image credit: BBC
Yesterday, 5 Tanzanian’s were charged with insulting their President John Magufuli on social media in some interesting cases of the application of their newly enacted Cyber Crime law.
According to Tanzanian news outlet The Citizen, the five denied the charges against them and were released on bail with their hearings adjourned until the 27th of September.
The five were charged with separate instances of sharing offensive content targeted at the President and Police force between 24 and 3o August this year, against section 118(a) of Tanzania’s Electronic and Postal Communications Act No.3 of 2010.
If convicted, the individuals could face up to 3 years in prison or a fine of 7million Shilling (US $ 3, 190) based on a previous case where an accused pleaded guilty to insulting the President on Facebook.
The arrested 5 are charged with insulting the President on Facebook and WhatsApp groups.
One of the accused is said to have posted this on a WhatsApp group and Facebook page. On the Police and President:
I don’t know what is going on in JPM’s head… He doesn’t even know how to say sorry. We are at this stage because of one person who believes that what he thinks is always right…he needs to understand that politics isn’t about resentment and the Opposition isn’t an enemy…he should learn to compete with the Opposition on the basis of debate, not force…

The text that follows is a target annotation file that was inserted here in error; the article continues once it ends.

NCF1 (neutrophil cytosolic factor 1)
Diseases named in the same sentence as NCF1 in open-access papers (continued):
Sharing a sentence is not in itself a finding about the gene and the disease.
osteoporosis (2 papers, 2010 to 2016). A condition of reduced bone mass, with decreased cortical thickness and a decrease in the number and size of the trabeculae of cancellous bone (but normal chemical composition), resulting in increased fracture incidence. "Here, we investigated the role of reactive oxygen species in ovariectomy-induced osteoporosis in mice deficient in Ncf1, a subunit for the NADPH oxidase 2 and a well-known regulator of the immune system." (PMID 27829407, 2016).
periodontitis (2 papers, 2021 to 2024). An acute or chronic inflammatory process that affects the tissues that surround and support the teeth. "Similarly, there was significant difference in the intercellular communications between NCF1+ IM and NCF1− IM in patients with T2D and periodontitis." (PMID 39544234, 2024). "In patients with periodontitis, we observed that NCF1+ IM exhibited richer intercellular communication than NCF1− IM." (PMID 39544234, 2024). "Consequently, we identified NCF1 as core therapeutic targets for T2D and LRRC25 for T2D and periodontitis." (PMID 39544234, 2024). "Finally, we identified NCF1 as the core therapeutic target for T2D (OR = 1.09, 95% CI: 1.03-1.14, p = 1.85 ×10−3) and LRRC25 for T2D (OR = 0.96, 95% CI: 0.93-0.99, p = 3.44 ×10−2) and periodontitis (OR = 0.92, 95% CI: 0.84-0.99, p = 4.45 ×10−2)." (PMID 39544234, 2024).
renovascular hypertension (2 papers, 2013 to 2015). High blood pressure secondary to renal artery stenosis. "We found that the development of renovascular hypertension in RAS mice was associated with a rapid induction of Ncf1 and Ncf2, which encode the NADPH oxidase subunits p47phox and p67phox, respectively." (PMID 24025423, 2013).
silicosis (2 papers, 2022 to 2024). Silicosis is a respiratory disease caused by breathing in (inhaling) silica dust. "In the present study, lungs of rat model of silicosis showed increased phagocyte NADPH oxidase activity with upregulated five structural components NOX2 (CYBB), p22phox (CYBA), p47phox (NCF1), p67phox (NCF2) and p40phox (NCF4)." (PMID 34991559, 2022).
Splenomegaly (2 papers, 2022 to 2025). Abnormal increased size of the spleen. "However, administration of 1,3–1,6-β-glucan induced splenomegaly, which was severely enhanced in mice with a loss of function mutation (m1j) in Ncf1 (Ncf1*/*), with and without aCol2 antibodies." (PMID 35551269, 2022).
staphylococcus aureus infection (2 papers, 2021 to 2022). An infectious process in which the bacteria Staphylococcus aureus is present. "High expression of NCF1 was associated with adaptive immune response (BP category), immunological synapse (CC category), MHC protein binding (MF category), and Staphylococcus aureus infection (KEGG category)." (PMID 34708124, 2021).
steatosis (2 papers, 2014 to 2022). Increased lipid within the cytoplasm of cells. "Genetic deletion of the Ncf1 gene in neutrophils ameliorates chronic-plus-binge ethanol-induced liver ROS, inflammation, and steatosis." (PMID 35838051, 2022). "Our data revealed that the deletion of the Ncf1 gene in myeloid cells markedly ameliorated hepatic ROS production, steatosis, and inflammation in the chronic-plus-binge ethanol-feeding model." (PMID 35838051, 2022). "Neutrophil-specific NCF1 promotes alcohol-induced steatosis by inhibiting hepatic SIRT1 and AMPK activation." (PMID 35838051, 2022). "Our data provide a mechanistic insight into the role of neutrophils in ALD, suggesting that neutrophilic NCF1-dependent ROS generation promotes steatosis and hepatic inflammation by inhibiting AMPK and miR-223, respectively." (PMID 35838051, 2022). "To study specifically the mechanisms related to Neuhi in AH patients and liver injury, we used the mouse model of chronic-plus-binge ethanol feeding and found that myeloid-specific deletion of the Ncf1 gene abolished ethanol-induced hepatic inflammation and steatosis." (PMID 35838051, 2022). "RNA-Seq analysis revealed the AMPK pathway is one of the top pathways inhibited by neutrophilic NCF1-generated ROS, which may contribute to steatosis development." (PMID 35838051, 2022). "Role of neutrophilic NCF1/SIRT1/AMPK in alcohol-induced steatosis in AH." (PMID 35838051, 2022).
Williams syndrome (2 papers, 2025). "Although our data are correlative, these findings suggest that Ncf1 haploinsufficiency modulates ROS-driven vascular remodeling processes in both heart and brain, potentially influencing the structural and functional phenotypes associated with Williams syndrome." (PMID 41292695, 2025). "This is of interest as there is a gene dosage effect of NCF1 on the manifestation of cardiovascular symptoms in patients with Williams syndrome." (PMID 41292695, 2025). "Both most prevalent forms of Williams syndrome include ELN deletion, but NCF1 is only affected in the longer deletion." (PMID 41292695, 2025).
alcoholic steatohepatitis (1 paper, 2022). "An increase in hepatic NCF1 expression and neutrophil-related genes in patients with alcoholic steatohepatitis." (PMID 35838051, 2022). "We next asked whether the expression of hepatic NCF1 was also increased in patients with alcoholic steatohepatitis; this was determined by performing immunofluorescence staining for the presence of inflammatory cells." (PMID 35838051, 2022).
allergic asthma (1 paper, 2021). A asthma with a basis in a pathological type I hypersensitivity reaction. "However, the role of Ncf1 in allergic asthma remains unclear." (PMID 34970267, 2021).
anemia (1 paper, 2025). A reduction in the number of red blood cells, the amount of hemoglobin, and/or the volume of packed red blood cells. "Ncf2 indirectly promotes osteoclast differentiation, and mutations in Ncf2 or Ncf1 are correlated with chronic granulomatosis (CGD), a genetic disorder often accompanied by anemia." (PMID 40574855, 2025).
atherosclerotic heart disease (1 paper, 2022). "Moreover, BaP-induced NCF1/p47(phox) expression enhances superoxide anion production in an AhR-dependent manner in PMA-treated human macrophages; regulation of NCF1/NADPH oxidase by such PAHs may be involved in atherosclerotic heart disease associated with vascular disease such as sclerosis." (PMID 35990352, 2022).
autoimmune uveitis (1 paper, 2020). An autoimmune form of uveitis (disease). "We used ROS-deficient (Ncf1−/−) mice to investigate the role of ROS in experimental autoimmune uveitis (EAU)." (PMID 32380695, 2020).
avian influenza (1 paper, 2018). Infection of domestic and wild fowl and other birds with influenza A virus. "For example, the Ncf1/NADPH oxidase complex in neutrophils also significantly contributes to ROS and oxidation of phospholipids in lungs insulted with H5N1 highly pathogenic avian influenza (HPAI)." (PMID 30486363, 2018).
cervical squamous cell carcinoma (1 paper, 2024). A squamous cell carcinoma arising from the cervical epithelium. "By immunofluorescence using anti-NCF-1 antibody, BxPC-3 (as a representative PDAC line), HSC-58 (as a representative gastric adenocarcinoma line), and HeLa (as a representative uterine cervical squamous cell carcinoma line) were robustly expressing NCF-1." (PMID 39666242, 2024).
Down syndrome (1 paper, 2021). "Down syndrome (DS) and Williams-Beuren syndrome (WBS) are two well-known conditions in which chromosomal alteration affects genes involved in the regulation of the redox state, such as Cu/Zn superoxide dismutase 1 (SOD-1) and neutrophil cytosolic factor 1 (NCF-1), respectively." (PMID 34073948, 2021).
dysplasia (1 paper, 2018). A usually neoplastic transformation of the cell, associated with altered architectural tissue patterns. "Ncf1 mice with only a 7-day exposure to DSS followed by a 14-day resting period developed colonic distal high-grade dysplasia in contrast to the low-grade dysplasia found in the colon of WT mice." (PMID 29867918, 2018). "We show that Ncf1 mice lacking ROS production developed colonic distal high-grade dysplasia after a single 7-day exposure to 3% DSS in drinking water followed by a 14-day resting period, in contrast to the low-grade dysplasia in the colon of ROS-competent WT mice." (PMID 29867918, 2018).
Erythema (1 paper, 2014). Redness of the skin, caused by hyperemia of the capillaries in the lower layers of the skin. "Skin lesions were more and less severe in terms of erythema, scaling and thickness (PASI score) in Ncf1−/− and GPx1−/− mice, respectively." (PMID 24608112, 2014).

While they are preparing to fight the Opposition, criminals are preparing to commit crime…
In seperate case, a Tanzanian citizen was arrested for allegedly insulting their President by posting this on Facebook:
theatrics in politics, how can you compare this idiot to Nyerere
The statement of offence from the Tanzanian Police force was shared by Zitto Kabwe Ruyagwa a Member of Parliament in Tanzania and strong critic of its cybercrime law, the statement read as follows:
Tanzania, just like Zimbabwe, is a member of SADC and we enjoy friendly relationships with them. Most people pick up their ex-Japanese cars and buy clothes from its port in Dar es Salaam.
It is with such a close relationship with Zimbabwe that we found it necessary to share how our regional partners are applying their Cyber Crime laws as a possible indication of how they might be applied here.
We have noticed from feedback on cybercrime and data mining topics we’ve covered that most readers are sceptical of the Computer crime and Cybercrime Bill, especially when touching on issues involving Social Media.
The Computer Crime and Cybercrime Bill, which is now at the later stages and could be enacted as a law as early as October is still said to not be Social Media Law.
Yesterday we attended a Computer Crimes and Cyber Security Bill Workshop hosted by The Zimbabwe Information and Communication Technologies (ZICT), a division of Zimbabwe Institution of Engineers (ZIE). We will be sharing highlights of this workshop later in the day and our opinion on it.
Please let us know if you think cases like the above mentioned could occur in Zimbabwe.
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